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Dr. Rachel Remen

 

BOB ABERNETHY, anchor: Have you ever had the feeling that your doctor doesn’t have enough time for you, or, if you’re a doctor, that you are under so much pressure it’s hard to be compassionate with your patients? There is a physician in Northern California who thinks medicine is losing its soul, and she’s trying to rescue it. Rachel Remen is a best-selling author, a popular speaker, and herself a lifelong patient. Kim Lawton reports.

KIM LAWTON: Dr. Rachel Naomi Remen is leading a national campaign to rediscover the practice of medicine as a spiritual endeavor.

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Dr. RACHEL NAOMI REMEN (Clinical Professor of Family and Community Medicine at the UCSF School of Medicine and Founder and Director, Institute for the Study of Health and Illness): Medicine for many, many people isn’t a job. It’s a way of life. And it’s a way of life that’s characterized by certain very traditional values — values like compassion and service and reverence for life. These are not the values of science. These are the values of what might be called a spiritual path.

LAWTON: That means helping other doctors transform how they view their profession.

Dr. REMEN (In Meeting): I was taught to cure people, and what that meant was that my relationship with my patients basically was a relationship between me as an expert and my patient as a problem.

LAWTON: Oncologist Jennifer Lucas says she’s become a better doctor by following Remen’s advice and ignoring something they both learned in med school: that in order to maintain professionalism, they should keep an objective distance from their patients.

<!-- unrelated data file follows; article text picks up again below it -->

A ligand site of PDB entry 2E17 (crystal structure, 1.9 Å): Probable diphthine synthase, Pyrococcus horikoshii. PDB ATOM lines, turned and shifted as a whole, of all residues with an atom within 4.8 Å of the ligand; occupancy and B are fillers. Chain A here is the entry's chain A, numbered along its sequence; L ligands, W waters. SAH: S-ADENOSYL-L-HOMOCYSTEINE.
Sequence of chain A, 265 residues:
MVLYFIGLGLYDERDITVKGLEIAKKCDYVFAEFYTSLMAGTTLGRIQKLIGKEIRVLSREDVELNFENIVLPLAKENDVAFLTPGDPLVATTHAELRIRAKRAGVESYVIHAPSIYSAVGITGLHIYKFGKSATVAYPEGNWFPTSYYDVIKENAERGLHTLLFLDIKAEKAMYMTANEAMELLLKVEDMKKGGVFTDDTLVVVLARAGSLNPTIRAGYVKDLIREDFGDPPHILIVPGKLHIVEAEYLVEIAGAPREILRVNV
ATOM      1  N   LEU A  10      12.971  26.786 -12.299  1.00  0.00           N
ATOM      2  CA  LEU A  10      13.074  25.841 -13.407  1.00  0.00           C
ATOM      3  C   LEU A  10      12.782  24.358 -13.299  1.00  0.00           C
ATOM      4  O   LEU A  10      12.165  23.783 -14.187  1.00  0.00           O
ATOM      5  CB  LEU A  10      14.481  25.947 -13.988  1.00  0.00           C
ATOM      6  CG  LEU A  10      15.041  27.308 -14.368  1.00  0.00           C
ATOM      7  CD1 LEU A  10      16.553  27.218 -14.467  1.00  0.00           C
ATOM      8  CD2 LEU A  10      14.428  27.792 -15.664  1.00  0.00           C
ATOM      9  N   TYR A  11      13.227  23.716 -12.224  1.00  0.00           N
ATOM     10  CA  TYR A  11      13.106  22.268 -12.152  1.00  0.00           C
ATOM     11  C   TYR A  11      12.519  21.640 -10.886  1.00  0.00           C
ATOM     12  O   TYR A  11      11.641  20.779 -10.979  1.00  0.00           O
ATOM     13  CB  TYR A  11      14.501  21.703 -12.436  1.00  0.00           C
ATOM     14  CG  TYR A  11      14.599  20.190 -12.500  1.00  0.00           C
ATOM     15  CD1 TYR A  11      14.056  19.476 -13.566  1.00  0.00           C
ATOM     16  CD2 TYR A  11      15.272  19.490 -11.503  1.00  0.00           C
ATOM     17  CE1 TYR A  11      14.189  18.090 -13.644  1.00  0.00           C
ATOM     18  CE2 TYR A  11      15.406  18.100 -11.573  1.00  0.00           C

Dr. JENNIFER LUCAS (Oncologist): There’s this big line that you are not supposed to cross. But people are really looking for ways to connect with you as their physician and to make you human.

LAWTON: Lucas tries to build relationships with her patients by bringing in values such as compassion and empathy — values, she says, that motivated her to become a doctor in the first place.

Dr. LUCAS: I’ve cried with a patient on many occasions. I will share my sadness if something is going on that is particularly difficult for everybody. It’s good for me, it’s good for the patient, it’s good for their families, and they have a sense that, you know, they are really being cared for.

ROSEMARY GUDELJ (Patient): I didn’t expect to have a doctor like her, because it was a serious illness, and she gave me so much reassurance and love from the very beginning.

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LAWTON: Dr. Remen believes the medical profession is suffering a severe spiritual crisis. She says the economic pressures of modern medicine, such as the growing influence of insurance companies and a focus on the bottom line, are all taking an overwhelming toll on physicians.

Dr. REMEN: If you are seeing 25 to 40 people a day, there’s very little you can do in the way of connecting to people. And these people are hurting. These are people who are frightened. They need so much more than a prescription. And they go by you in this unending line, you know, seven minutes at a time. It does something to someone to have to face that day after day.

LAWTON: What it does, she says, is generate cynicism and burnout.

Dr. REMEN: What happens is you begin to live below your own level of excellence. If you do that long enough, something begins to die in you, and that something is the soul of your profession.

LAWTON: As director of the Institute for the Study of Health and Illness, Remen encourages doctors to reclaim the soul of medicine. The institute sponsors a project called Finding Meaning in Medicine. Doctors from diverse religious traditions, including some with no religious affiliation, gather once a month in small groups to discuss a chosen theme.